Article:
Special Issues Eat Special Issue 2016 Eat Special Issue

Tandoori Chicken and Aloo Gobi Masala from Masala Kitchen

Amanda Bowrosen

KEY

$: Average entree price is at or below $10.
$$: Average entree price is $10-$20.
$$$: Average entree price is $20+.
B: Breakfast.
L: Lunch.
D: Dinner.
BR: Brunch on weekends.
BYOB: The restaurant allows you to bring your own booze.
P: On-site parking, i.e. a dedicated lot or garage.
OUT: Outdoor dining in season. It could be anything from a few tables on the sidewalk to a dedicated deck.
10 p.m.: Serves food after 10 p.m. on a regular basis. Many restaurants serve until 11 p.m. on Saturdays, but spots that get this designation go beyond that.
R: Reservations are suggested, particularly for weekend dining.
DV: Delivery for a limited area, including restaurants that deliver through a web-based service such as OrderUp or Amazon Prime Now.

Listings

Alizée

4 W. University Parkway, (443) 449-6200,
alizeebaltimore.com
$$$, B, L, D, BR, P, R

This American bistro styles itself as “one of Baltimore’s most fashionable restaurants,” delivering classics with a twist such as the Alizée french toast for breakfast, honey-grilled salmon for lunch, and a port wine demi-glazed filet mignon for dinner. Don’t forget about happy hour—$6 appetizers and drink specials.

Brown Rice

2404 N. Charles St., (667) 303-3256,
gobrownrice.com
$$, L, D, DV

Kinda like Chipotle, in that you can choose your bowl types, proteins, and toppings, but better, because you’re building Korean bibimbap bowls with succulent meat, fresh vegetables, and sticky rice. Plenty of other Korean-inspired dishes on the menu too, if you don’t want to build your own bowl.

Carma’s Café

3120 St. Paul St., (410) 243-5200,
carmascafe.com
$, B, L, D, BR, BYOB, Out

This Charles Village meeting place just might be the Picasso of the panini: When it’s available, try “the Brewhouse,” which comes with Guinness beer jam, Granny Smith apples, and brie on sourdough.

Charles Village Pub

3107 St. Paul St., (410) 243-1611,
charlesvillagepub.net
$$, L, D, BR, Out, 10 p.m.

You might not go to CVP (as the kids call it) specifically to eat. But once you start drinking and talking, you don’t really ever want to leave. Then the wings or heaping helpings of nachos or the house-made chili starts to beckon, and soon you are so drunk, full, and satiated that you can hardly wipe the grease off your face. It’s OK, just order another beer.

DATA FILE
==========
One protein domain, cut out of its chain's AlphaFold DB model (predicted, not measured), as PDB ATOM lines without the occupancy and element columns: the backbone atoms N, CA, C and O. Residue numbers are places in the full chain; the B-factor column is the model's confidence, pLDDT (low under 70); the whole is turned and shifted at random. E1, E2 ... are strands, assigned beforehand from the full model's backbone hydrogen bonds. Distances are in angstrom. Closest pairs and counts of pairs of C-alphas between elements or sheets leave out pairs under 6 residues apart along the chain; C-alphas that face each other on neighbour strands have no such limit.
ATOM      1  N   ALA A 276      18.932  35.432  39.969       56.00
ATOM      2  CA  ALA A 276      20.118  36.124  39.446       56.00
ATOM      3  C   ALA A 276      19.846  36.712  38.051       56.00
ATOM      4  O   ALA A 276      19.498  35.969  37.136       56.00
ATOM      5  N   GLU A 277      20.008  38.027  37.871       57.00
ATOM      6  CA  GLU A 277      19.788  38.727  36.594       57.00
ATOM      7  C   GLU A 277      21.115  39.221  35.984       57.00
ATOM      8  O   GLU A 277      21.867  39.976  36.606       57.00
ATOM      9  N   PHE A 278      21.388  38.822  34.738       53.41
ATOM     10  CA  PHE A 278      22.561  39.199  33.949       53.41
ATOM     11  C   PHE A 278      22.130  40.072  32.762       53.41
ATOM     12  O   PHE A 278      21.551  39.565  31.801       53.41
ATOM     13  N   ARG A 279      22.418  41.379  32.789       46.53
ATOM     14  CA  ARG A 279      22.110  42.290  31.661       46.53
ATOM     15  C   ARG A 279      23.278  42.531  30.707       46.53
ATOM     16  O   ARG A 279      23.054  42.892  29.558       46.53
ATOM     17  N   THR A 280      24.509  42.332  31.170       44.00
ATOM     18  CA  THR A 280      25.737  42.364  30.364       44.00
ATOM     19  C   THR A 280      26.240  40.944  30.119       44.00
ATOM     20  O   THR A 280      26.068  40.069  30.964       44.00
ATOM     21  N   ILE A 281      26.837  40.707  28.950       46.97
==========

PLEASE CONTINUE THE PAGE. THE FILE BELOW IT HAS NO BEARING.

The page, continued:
Charmington’s

2601 N. Howard St., (410) 235-5004,
charmingtons.com
$, B, L, D, OUT

In addition to a long list of lattes, teas, and other beverages, this coffeehouse offers sandwiches, soups, and salads for all meals of the day. Of course there are the cafe staples like bagels and muffins too. And, after President Obama visited in early 2015, they renamed his order (roast beef and cheddar on white bread) the Commander in Beef.

Masala Kitchen

3105-B St. Paul St., (410) 235-1004,
masalakitchenbaltimore.com
$$, L, D, DV, BYOB

Crammed in the midst of a strip of chains near Hopkins’ Homewood campus is the cozy Masala Kitchen. Masala’s pride is its discerning use of traditional spices and flavors in its Indian food—there’s no excess of oily flavors in its goat curry and tandoori chicken.

Niwana

3 E. 33rd St., (410) 366-4115,
niwanarestaurant.com
$$, L, D

The Japanese and Korean fare here keeps Hopkins’ Homewood campus satisfied. Try the dolsot (stone pot) dishes.

One World Café

100 W. University Parkway, (410) 235-5777
$$, B, L, D, BR, Out, 10 p.m.

A haven for Baltimore’s vegetarian—and vegan—community, One World doesn’t exclude the carnivore. It’s also a perfect meeting spot: Start with coffee; if it goes well, switch to drinks.

Pete’s Grille

3130 Greenmount Ave., (410) 467-7698
$, B, L

This classic lunch counter is just that: all counter, no booths. And during peak hours, you’ll likely be standing along the wall, waiting for a spot to open up. When it does, you’ll be rewarded with some of the best pancakes, omelets, and burgers in town.

Where to pop the question

Mai Ly Degnan

Ambassador Dining Room
3811 Canterbury Road, (410) 366-1484,
facebook.com/AmbassadorDiningRoom
$$$, L, D, Out